05 June 2010

Israel and Palestine

I believe that Israel has a right to exist, and I'm an admirer of the plucky little Israel that beat off the meddling Poms in 1947, which beat the Arabs in 1967 and '73, which held to the Camp David Accord and which bent over backwards to find peace in Oslo.

I wish Palestine had that greatness of spirit. First, it took a generation to articulate any sort of political response to its stateless predicament, and when it did it came in the all-rhetoric-no-responsibility mendacity of Yasser Arafat and Fatah. Now, Palestinian politics is imported from Iran and operates like an organised crime outfit, where squalor is leavened by small mercies on condition of absolute fealty to Hamas and its hierarchy. Where is its Mandela, someone who can stand up for Palestinians without swaggering - or caving in?

The game-breaker can only come from the Palestinians. The Israelis are showing all the fractious brittleness that conservatives call strength, but which the historian knows precedes the end of regimes. Netanyahu is a fool and nobody in that country's elite has the standing to call him out (except the extremists who bray that he hasn't gone far enough).

I've long believed that the flotilla idea, and not an embargo, is what the US should use against Castro in Cuba. Even if the Israelis found weapons or other contraband on that flotilla now, nobody would believe them; the return of Private Shalit is further away than ever.

The two-state solution is now a given; Israel-only is a position that can no longer be sustained, but the Palestine-only push is only made easier if Israel discredits itself. This is the piece that best sums up my attitude toward the recent flotilla - I find it hard to disagree with a single sentence, especially this one:

The threat of delegitimation is not a military problem and it does not have a military solution.

... and this:

It is hard not to conclude from this Israeli action, and also from other Israeli actions in recent years, that the Israeli leadership simply does not care any longer about what anybody thinks ... This is not defiance, it is despair ... This is the very opposite of the measured and empirical attitude, the search for strategic opportunity, the enlistment of imagination in the service of ideals and interests, that is required for statecraft.

That despair has traditionally been the preserve of the Palestinians: Entebbe and Munich, the contemptible murder of Klinghoffer, walking away from Oslo. It is the death-wish of an insurgent opposition, of wreckers and vandals.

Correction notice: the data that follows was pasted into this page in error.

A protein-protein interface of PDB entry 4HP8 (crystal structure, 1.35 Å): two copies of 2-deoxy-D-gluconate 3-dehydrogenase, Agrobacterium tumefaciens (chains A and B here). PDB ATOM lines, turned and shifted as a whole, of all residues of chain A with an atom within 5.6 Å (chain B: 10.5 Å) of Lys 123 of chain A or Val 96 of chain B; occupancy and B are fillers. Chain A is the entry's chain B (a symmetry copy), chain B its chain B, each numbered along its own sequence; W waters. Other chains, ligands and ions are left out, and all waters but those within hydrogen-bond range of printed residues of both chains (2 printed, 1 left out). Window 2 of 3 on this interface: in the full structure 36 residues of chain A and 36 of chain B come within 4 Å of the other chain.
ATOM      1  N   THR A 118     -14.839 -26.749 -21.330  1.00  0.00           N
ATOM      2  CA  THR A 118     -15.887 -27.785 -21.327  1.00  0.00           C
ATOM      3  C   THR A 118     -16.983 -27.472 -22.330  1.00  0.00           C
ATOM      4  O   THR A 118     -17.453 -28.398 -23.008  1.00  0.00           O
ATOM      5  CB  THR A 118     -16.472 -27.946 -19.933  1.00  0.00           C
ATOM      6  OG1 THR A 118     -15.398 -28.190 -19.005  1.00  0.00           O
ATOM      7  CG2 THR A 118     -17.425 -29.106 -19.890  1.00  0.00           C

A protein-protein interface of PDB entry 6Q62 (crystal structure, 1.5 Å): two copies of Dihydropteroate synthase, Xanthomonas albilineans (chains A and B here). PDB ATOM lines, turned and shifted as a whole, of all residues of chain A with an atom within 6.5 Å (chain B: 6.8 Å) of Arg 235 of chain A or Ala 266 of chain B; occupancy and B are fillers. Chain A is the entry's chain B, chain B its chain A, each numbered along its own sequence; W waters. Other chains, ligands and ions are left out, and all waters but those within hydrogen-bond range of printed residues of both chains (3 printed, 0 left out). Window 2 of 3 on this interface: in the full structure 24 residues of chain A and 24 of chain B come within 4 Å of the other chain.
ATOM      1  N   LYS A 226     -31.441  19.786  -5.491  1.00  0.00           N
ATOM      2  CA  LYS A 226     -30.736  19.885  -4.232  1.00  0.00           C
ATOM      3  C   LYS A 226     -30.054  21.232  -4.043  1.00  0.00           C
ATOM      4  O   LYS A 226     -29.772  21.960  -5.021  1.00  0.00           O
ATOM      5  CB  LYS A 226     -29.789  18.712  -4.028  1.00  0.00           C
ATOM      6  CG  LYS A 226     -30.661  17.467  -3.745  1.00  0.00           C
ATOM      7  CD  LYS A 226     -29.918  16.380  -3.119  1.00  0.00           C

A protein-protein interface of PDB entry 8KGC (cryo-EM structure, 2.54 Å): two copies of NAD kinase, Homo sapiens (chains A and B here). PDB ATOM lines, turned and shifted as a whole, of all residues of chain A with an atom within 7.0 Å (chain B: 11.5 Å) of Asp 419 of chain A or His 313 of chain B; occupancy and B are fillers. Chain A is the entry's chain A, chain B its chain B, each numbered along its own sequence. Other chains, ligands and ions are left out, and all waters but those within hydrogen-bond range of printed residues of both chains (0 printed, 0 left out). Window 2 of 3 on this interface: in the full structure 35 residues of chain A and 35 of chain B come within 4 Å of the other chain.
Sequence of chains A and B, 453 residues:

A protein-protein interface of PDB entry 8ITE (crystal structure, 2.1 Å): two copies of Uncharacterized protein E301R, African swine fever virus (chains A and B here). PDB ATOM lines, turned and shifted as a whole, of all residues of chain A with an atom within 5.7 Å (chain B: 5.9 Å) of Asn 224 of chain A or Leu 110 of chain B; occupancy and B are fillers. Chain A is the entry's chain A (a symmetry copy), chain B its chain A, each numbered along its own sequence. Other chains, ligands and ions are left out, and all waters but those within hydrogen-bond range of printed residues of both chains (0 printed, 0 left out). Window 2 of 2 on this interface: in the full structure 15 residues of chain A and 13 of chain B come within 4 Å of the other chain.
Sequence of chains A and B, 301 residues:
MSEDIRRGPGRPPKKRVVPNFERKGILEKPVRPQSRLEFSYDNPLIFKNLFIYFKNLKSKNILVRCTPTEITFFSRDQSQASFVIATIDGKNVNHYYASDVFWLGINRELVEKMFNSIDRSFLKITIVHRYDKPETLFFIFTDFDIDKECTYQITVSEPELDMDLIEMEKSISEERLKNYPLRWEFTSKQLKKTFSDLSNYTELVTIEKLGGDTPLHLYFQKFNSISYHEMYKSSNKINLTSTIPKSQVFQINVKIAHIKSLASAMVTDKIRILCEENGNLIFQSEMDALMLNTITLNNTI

Those who support the Palestinians must believe that real leadership exists among the Palestinians, capable of realising a state which serves those people well and would have them live in peace among their neighbours and enjoy prosperity. It doesn't, and so supporting Palestinians is just another expensive and pointless folly, like the various strands of socialism last century, or anarchism before that.

in our time Jewish pride has a disturbingly parasitic relationship with Jewish lachrymosity

No comfort can be taken from the fact that the Palestinians too wallow in victimhood and try to turn that base metal into the gold of righteousness. So too the Serbs and Croats, the Fenians and Ulstermen, Mugabe and Ahmedinejad and North Korea and the Basques. No cause can be right that resorts to this. Only those who can build more than they destroy can have their destruction forgiven and accepted, and allow that which is built in its place to remain standing.

A real “Freedom Flotilla” would have sailed for Gaza to liberate it from its rulers.

Perhaps they thought they were, or that Palestinians would be grateful. The problem is that a reasonable Palestinian leadership has no-one with whom to deal: a Hamas racketeering organisation; an Israeli government that is disingenuous at its best (fleeting) moments; a United States that is not sufficiently engaged to even hear such voices, let alone support them; and Arab neighbours who are afraid of their own moderates, let alone anyone else's.

If there's no latter-day Begin or Palestinian-Sadat to produce a moderate, two-state solution, then to hell with them all: and stop using our passports to prosecute and perpetuate all your bullshit.

Update 10 June: Why have two former News Ltd copy girls gone after some old lady who's been sacked? The media aim to render complex situations simple, but if it is tre that acid tongue sinks veteran scribe, then what's her-name and Caroline Overington are doing us all a disservice by writing the same beef-witted article framing this as a culture war thing. When people write like that about them, they think it's mean; when they dish it out, they are just, um, doing what they do (which is, get ahead of themselves).